A favorite Colonial dame is in the middle of another controversy.
Weeks after the New Hampshire Historical Society began selling a Hannah Duston bobblehead, one employee has quit and another has refused to sell it. They said they find the Duston doll, as well as another bobblehead of Chief Passaconaway, offensive to Native Americans.
In 1697, Hannah Duston was taken from her home in Haverhill, Mass., by Abenaki Indians to an island in the Merrimack River in Concord. She is said to have escaped by scalping members of the tribe.
Chief Passaconaway, a friend to English settlers and a key figure in New Hampshire's Colonial history, formed the Penacook Confederacy of more than a dozen tribes.
Rebecca Courser, who once managed the society's museum store and knows the two employees, said administrative assistant Lynn Clark resigned this month. Nancy Jo Chabot, who had worked in the society's museum store and as a security guard, now is working only as a security guard because she has refused to inspect or sell the dolls.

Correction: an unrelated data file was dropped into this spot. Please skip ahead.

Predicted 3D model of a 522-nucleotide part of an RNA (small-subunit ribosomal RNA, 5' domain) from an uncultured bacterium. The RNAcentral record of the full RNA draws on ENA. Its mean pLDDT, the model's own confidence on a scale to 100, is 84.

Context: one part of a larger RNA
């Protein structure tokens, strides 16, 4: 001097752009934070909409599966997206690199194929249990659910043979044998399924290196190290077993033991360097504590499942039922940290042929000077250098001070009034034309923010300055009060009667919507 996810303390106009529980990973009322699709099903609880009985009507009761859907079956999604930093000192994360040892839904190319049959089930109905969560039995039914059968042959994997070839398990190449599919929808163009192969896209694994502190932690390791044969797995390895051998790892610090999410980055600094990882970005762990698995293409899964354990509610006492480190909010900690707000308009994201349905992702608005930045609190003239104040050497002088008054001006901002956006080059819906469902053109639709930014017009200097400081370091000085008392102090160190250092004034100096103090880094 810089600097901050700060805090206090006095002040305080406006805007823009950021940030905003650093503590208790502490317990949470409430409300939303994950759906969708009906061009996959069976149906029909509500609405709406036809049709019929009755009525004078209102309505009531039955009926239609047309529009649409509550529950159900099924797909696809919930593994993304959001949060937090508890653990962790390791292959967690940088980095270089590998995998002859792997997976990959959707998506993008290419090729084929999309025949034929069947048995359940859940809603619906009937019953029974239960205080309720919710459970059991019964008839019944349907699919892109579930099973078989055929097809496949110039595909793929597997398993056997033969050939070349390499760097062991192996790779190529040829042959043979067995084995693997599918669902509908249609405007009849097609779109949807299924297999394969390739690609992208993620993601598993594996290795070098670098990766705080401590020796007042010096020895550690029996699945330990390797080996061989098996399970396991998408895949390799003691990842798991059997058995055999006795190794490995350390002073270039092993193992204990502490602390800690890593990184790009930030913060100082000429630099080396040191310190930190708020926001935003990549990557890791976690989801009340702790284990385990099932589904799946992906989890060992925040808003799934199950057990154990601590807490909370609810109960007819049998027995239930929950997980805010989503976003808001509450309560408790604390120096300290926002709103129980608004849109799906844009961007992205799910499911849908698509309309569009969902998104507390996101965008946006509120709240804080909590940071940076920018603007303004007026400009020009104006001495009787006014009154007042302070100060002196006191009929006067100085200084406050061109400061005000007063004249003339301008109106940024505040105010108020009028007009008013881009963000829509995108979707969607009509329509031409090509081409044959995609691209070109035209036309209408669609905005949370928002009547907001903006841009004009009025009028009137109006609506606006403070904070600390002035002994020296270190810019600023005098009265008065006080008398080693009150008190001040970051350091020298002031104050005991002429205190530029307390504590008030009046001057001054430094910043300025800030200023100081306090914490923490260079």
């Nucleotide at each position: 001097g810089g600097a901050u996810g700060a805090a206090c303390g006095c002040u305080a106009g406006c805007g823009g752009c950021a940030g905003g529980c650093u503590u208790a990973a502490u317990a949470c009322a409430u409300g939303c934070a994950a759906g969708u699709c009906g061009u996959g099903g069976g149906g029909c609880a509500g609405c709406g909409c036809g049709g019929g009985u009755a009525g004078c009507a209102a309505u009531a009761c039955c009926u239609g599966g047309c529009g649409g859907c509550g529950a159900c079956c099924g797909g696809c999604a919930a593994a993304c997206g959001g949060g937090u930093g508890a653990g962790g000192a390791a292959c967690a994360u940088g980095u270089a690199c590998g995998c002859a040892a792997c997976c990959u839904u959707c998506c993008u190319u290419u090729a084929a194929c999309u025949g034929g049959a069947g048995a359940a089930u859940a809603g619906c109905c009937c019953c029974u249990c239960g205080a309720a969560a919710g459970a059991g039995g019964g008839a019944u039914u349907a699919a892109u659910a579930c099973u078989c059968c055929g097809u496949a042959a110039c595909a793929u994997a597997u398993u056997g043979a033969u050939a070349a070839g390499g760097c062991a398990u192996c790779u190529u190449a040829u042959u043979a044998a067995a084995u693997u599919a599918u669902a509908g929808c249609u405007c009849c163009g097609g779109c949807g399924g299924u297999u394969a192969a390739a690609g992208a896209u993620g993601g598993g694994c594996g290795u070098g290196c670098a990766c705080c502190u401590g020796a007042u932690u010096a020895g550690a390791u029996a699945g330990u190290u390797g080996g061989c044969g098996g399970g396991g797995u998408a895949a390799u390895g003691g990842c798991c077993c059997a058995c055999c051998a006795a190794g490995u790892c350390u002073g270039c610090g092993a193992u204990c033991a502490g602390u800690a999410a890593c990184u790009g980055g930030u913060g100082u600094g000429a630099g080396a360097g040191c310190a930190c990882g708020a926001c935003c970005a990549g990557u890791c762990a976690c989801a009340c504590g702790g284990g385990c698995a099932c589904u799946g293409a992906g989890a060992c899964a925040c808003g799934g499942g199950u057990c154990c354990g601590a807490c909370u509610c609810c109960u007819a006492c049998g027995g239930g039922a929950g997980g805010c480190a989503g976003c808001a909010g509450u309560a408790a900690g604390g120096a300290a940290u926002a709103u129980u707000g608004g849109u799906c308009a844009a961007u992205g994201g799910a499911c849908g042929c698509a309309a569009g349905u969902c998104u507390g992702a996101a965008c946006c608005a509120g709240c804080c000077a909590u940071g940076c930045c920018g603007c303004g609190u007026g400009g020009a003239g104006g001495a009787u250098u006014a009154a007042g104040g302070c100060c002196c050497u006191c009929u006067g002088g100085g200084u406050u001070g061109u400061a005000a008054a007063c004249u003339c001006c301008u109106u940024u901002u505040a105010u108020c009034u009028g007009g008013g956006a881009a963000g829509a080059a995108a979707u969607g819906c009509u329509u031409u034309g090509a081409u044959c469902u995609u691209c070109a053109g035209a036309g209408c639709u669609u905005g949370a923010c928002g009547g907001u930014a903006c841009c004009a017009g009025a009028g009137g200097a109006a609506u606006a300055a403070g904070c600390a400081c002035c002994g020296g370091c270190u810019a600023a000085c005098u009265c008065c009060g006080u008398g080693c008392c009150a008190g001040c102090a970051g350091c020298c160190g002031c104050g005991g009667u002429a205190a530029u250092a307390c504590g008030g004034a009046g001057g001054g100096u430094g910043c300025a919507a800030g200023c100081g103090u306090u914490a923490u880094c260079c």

Both declined to comment, but Courser said Chabot told society officials in writing that she could not in "good conscience" sell the dolls.
A debate has raged over whether Hannah Duston was a heroine or villain for killing several Native Americans after some of them allegedly raided her home and killed her baby. Duston was taken to New Hampshire before she escaped and returned home.
Haverhill historian Thomas Spitalere works at the city's Buttonwoods Museum, which began selling the dolls last week. He said the dolls promote local history and he has no problem with them.
"I can understand one worker resigning and the other refusing to sell (the bobbleheads) if that's their belief, because it's a sensitive issue," Spitalere said. "But Hannah's a historical figure. You can't deny history.